Strategy vs. Luck:
Any deeper elements of baseball have been removed from the game. There are no relief pitchers, no pinch batters or pinch runners, no bunts, no stolen bases, no sacrifice flies, no squeeze plays, no intentional walks, nothing else but the very basics. And since everything is left up to die rolling, the whole game is luck based. However, if you are in the mood for such a game, then it can be a lot of fun. It’s basic and very easy to learn; my son was only 4 when he played his first game of it and he had a lot of fun. Not a lot of thought is required here, but it can be entertaining for the right people.
Without completely overhauling the game by adding additional dice, making stolen base rules, etc. We did have a few house rules that we used to make the game a little more real:
1)Rolling Strike rule – In some cases to help keep the game moving quickly, the batting player will start his rolling motions with the pitcher and roll immediately after. Now, you’re supposed to wait until the pitching die stops to roll the batting die, but sometimes you would just get anxious and roll when the pitch was a ball. Our house rule deemed that this is the equivalent of swinging and missing at a ball too high, or too far outside the strike zone, and you were charged a strike for being just a little too impatient with your roll.
2)Stolen Base rule – This one was aggravating to a lot of people and ended up being abandoned, but I liked it. If you had a player on first base and wanted to steal second, you could do so by yelling “Stolen Base” between the time the pitching die starts rolling and the time it stops. If timed right, the pitching die determined the outcome of the steal. A good pitch roll meant the runner was safe. A ball roll, and the runner was caught and out. There were some other provisions though. If a player yelled “Stolen Base” too early, and the pitcher stopped before the die hit the table, then the runner jumped too early as well, and the runner is out on a pick-off play. If the die stops rolling while the player is saying “Stolen Base”, then the runner jumped too late and was thrown out at second base. It brought tension to the game in certain situations, and provided something more than rolling again and again. We didn’t allow runners to steal third base or home because those acts are so rare in real baseball that we just skipped it.
3)Sacrifice Fly rule – If you had a runner on third base and the current batting die rolled an out (not a strike out), and it was not the third out of the inning, it was considered a sacrifice fly, and the runner on third scores by tagging up. Later the rule was adapted so the outfield had a chance to throw out the runner at home by rolling the pitching die – Good Pitch, the runner was safe at home; Ball, the runner was thrown out at home.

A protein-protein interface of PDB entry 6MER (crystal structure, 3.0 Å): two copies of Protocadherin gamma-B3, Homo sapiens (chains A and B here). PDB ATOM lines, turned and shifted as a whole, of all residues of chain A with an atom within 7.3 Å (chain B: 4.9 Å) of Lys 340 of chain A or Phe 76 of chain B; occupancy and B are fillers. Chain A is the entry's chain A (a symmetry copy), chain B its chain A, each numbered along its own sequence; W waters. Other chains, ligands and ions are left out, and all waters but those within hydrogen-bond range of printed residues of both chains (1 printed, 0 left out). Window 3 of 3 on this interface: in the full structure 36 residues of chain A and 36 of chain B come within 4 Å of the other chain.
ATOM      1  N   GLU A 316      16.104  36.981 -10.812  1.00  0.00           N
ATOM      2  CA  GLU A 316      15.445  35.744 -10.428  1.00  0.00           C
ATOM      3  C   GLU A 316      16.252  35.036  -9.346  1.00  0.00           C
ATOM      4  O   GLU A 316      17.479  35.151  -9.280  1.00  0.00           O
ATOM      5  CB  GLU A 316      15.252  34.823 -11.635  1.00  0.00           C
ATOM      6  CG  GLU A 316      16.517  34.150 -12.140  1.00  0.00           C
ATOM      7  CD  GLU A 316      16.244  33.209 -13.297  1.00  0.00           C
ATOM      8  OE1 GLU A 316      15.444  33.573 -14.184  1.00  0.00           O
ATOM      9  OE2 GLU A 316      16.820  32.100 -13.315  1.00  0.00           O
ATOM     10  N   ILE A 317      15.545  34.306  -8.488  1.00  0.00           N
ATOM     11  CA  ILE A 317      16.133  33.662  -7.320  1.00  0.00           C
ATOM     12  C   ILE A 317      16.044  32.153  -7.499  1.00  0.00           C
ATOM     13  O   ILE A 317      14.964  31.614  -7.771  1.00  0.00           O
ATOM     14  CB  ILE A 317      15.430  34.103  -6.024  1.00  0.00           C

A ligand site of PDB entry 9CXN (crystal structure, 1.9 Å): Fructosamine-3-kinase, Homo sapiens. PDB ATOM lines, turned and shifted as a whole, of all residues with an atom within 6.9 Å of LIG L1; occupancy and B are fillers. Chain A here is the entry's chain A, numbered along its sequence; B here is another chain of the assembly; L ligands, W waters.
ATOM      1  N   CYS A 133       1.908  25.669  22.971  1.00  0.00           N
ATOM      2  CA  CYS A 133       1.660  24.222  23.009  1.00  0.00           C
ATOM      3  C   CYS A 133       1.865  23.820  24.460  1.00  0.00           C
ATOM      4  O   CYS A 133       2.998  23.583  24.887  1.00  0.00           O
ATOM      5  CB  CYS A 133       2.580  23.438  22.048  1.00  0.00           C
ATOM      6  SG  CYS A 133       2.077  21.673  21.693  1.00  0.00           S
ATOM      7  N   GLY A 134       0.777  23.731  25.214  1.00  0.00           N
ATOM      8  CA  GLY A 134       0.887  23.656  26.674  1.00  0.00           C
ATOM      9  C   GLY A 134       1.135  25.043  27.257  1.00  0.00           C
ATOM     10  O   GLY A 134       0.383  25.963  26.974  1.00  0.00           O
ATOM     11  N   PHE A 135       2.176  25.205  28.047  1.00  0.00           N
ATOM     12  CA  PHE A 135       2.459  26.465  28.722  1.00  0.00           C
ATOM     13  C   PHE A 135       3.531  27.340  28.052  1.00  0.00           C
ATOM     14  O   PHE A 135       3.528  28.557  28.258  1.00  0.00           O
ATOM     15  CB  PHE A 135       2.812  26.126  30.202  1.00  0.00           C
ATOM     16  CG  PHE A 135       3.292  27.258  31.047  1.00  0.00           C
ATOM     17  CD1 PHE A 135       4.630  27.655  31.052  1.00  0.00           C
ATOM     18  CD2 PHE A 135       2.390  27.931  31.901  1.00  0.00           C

The game would certainly benefit with some additional dice of varying sizes (d8, d10, d12, etc) to allow some variation for batters, and to bring in substititions. I also think some additional pitching dice would help. When the starting pitcher has thrown three innings (at the beginning of the 4th inning), he must alternate pitches between the normal die, and a blue pitching die that has three good pitches and three balls on it. After 6 innings, he only uses the blue pitching die. After 7 innings, he must alternate between the blue die and a red pitching die that only has 2 good pitch sides on it. After 8 innings, only the red pitching die can be used.
A player can bring in a relief pitcher any time he wants to, but can only use the normal pitching die for one inning. If he pitches a second inning, he uses the blue die. If he pitches a third or more innings, he uses the red die. Also, a player can only make two pitching substitutions during a game. I think this would simulate how a normal pitcher loses control as the game goes on and fatigue sets in.
Overall, I think the game is good for children and casual baseball fans. Anyone who only loves strategy and tactics will want to steer clear of this game.
Yep I remeber this one. A simple yet fun game. Good for family outings like camping and picnics!(does anybody still go on family picnics or is that Leave it to Beaverish?!)